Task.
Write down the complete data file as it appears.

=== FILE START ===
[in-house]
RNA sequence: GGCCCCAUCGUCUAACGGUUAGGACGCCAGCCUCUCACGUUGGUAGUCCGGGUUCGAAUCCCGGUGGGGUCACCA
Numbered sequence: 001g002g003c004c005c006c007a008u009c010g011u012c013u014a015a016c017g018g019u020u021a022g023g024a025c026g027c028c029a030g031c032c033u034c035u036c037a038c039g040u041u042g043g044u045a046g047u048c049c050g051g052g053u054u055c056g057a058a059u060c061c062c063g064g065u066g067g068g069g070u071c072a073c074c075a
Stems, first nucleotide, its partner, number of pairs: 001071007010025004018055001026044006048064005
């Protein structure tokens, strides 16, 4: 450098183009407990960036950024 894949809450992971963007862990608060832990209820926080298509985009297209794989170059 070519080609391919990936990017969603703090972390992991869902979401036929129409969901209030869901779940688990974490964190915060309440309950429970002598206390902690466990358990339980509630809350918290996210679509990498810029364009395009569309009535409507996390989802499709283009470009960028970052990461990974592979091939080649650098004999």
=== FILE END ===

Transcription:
[in-house]
RNA sequence: GGCCCCAUCGUCUAACGGUUAGGACGCCAGCCUCUCACGUUGGUAGUCCGGGUUCGAAUCCCGGUGGGGUCACCA
Numbered sequence: 001g002g003c004c005c006c007a008u009c010g011u012c013u014a015a016c017g018g019u020u021a022g023g024a025c026g027c028c029a030g031c032c033u034c035u036c037a038c039g040u041u042g043g044u045a046g047u048c049c050g051g052g053u054u055c056g057a058a059u060c061c062c063g064g065u066g067g068g069g070u071c072a073c074c075a
Stems, first nucleotide, its partner, number of pairs: 001071007010025004018055001026044006048064005
């Protein structure tokens, strides 16, 4: 450098183009407990960036950024 894949809450992971963007862990608060832990209820926080298509985009297209794989170059 070519080609391919990936990017969603703090972390992991869902979401036929129409969901209030869901779940688990974490964190915060309440309950429970002598206390902690466990358990339980509630809350918290996210679509990498810029364009395009569309009535409507996390989802499709283009470009960028970052990461990974592979091939080649650098004999």